With all of that in mind, Al-ion batteries have an enormous potential to replace Li-ion in portables and electric vehicles.

5.   Graphene Supercapacitor

One of the drawbacks of the Li-ion batteries is that they can take quite a long time to charge.

Supercapacitors offer a great alternative given their ability to charge and discharge much faster. However, they can only hold small amounts of energy when compared to Li-ion batteries.

If the storage capacity of these supercapacitors could increase, they could compete with Li-ion batteries.

Research shows that one of the ways to achieve this is by using a highly porous form of graphene with a large internal surface area.

A graphene supercapacitor can store almost as much energy as a lithium-ion battery, charge, and discharge in a matter of seconds, and perform tens of thousands of charging cycles, offering a great option in terms of integration with wearable and portable technologies.

However, costs are still high in comparison to lithium batteries, so they are still far from commercialization.

6.   Liquid Metal Battery


Ambri, an American start-up company, claims to have found an efficient and safe solution to the global problem of grid storage.

Components of this battery’s cell:

– liquid calcium-alloy anode
– molten salt electrolyte
– cathode made of antimony

These components are solid at room temperature, making the cell inactive.

With the supply of energy (from renewables, for example), heaters within the system activate the cells by heating them up to their operating temperature (around 500ºC). This causes its components to melt and become reactive. Through redox reactions, energy can be stored, and later discharged.

Ambri cells are not explosive, combustive, or sensitive to temperature. They use non-degradable, low-cost materials, made to last for 20+ years. This makes them an efficient candidate for grid-scale applications, something that the Lithium Battery isn’t.

7.   Iron-Air Battery

Closing our top 7 Lithium battery alternatives is an innovative technology that uses one of the most abundant elements on earth: iron.


“Reversible rusting” is the principle behind the iron-air battery and it’s incredibly simple. Each cell contains a metallic Iron anode and an “air-breathing” cathode, immersed in a water-based, non-flammable electrolyte.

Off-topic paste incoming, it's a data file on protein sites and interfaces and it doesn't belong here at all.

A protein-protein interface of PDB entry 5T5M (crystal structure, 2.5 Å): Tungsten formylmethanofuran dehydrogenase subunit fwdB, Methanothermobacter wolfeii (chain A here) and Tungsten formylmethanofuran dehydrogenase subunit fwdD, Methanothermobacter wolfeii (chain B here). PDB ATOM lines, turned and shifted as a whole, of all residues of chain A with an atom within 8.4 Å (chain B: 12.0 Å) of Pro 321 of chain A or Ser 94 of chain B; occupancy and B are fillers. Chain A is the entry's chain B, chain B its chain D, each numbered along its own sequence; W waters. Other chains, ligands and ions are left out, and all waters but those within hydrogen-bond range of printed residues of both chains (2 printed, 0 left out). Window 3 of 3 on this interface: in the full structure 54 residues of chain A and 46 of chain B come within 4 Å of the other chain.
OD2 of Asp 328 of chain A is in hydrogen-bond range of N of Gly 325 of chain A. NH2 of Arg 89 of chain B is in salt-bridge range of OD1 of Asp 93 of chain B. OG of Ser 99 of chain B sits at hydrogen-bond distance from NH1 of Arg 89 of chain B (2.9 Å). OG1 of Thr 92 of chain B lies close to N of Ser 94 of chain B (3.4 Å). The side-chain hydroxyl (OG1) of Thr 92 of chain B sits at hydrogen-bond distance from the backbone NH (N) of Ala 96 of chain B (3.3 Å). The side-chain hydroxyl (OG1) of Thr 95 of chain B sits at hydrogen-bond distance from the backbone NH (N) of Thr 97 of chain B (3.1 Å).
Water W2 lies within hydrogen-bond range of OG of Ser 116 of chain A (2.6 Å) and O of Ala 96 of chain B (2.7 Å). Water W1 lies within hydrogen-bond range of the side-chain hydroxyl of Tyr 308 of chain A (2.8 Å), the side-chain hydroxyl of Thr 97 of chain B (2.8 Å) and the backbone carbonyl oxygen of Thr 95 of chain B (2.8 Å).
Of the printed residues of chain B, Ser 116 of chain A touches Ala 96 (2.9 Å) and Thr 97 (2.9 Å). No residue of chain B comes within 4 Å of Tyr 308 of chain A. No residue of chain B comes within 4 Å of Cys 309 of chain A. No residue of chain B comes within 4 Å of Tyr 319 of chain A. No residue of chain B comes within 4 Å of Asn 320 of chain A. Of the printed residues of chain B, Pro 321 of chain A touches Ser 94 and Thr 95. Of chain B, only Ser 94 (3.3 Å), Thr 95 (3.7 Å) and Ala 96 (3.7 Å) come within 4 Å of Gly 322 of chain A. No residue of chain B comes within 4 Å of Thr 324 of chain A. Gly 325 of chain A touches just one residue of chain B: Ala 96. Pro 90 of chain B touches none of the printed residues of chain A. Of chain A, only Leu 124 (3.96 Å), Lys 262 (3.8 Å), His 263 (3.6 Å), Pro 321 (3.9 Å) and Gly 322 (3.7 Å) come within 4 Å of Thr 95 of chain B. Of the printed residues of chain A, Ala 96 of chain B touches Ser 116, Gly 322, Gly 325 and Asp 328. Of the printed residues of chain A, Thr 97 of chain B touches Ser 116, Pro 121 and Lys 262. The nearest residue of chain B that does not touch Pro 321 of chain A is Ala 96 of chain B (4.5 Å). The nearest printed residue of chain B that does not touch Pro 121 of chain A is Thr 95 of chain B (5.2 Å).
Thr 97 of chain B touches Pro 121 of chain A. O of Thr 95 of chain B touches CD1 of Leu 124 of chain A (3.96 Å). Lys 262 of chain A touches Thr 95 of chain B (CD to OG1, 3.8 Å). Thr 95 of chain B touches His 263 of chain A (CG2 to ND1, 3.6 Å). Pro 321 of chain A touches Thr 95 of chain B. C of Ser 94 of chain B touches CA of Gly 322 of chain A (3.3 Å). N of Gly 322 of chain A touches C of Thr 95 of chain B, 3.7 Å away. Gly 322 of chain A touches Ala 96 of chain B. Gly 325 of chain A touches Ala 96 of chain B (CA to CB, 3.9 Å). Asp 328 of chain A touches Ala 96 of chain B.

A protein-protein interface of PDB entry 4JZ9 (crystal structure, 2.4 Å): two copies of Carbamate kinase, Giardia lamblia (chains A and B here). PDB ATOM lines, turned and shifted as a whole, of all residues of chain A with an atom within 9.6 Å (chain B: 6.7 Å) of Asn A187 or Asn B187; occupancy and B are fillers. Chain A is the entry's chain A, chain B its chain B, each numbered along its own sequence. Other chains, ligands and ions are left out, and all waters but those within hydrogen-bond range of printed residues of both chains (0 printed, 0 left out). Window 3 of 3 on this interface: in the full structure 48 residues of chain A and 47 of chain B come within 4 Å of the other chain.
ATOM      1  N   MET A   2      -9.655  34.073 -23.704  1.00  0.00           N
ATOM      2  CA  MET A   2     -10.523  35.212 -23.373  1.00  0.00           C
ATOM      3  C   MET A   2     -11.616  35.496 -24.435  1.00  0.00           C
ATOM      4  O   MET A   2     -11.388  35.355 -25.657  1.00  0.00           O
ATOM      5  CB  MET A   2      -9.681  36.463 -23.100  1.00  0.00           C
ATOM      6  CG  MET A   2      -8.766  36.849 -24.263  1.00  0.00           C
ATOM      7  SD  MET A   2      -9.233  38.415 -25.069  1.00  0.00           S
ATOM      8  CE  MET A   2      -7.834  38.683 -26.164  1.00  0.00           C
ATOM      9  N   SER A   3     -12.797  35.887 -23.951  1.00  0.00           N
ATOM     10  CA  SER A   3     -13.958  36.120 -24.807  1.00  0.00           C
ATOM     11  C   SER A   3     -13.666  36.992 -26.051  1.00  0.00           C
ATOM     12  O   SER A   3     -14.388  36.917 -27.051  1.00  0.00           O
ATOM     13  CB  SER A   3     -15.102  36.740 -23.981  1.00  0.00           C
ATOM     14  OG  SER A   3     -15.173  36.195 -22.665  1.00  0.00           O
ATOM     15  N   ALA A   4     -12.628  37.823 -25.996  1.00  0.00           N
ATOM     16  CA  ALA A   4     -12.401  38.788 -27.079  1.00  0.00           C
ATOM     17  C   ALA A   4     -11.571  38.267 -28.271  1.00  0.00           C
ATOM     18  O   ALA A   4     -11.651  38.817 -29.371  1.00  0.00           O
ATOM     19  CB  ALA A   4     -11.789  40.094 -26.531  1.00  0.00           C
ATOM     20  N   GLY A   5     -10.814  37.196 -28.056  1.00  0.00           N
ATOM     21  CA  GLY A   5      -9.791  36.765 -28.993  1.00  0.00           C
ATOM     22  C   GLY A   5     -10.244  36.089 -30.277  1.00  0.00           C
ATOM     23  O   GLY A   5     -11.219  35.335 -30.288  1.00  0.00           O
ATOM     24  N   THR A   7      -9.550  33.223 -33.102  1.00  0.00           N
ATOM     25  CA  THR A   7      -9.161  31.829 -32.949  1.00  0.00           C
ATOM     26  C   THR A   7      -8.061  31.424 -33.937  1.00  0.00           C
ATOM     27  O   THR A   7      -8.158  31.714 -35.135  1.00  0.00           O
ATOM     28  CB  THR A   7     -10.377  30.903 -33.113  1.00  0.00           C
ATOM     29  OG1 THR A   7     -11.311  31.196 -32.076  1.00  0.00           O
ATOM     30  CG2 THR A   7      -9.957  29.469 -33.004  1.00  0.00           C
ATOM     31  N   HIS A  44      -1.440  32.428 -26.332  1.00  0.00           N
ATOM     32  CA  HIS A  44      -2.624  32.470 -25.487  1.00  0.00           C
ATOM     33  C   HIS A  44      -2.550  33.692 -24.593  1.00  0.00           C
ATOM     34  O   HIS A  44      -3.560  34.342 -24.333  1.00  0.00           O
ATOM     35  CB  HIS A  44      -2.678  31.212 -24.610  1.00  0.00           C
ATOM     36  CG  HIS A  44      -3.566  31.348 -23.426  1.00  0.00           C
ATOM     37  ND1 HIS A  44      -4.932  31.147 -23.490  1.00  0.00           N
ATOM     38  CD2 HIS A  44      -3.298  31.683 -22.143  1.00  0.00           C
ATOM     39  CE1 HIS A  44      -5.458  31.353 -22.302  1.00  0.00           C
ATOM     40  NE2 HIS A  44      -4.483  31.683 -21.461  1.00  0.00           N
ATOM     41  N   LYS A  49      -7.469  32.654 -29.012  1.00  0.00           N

As it discharges, the battery “breathes in” oxygen from the air and oxidizes iron metal to rust, releasing electrons. While charging, an electrical current is applied, converting the rust back to iron and “breathing out” oxygen.

Due to it being heavy, this technology won’t replace Li-ion batteries in smartphones or electric vehicles anytime soon. But as a stationary, utility-scale battery, it can be a cost-effective, non-toxic and safe solution.

These batteries are modular and scalable, which enables integration into the grid. They require approximately 1 acre of land to generate 1 megawatt, with 3 megawatts per acre configurations being possible.

Based in Massachusetts, Form Energy is the company behind this technology. They claim these battery systems can be placed anywhere, even in urban areas, discharging not for hours, but for days at a time. 

Final Thoughts

As of now, we are far away from the limits of what a battery can do. But predictions show that by 2040, the energy storage market will have attracted around $620 million in investments, so there’s hope for the future.

Time will tell which one of these alternatives (or something else entirely) will replace the Lithium battery as the world’s most used rechargeable technology.

Now that you’ve seen what the future of batteries looks like, on which one would you bet to take the Lithium battery’s throne?

Ana Lejtman
Ana Lejtman

Ana is a Research Chemist with a strong background in Environmental chemistry. She's deeply interested in how chemistry can be applied to the development of green technologies. Her passion for sustainable chemistry and the environment led her to join the Climatebiz team, writing informative articles on renewable energy/green technologies related topics.

  1. “Aluminum-Ion Battery Imagine charging your electric car in a couple of minutes”

    GMG are only to “produce” coin batteries, and, what device that uses coin battery has actually a function to recharge?? Not many right?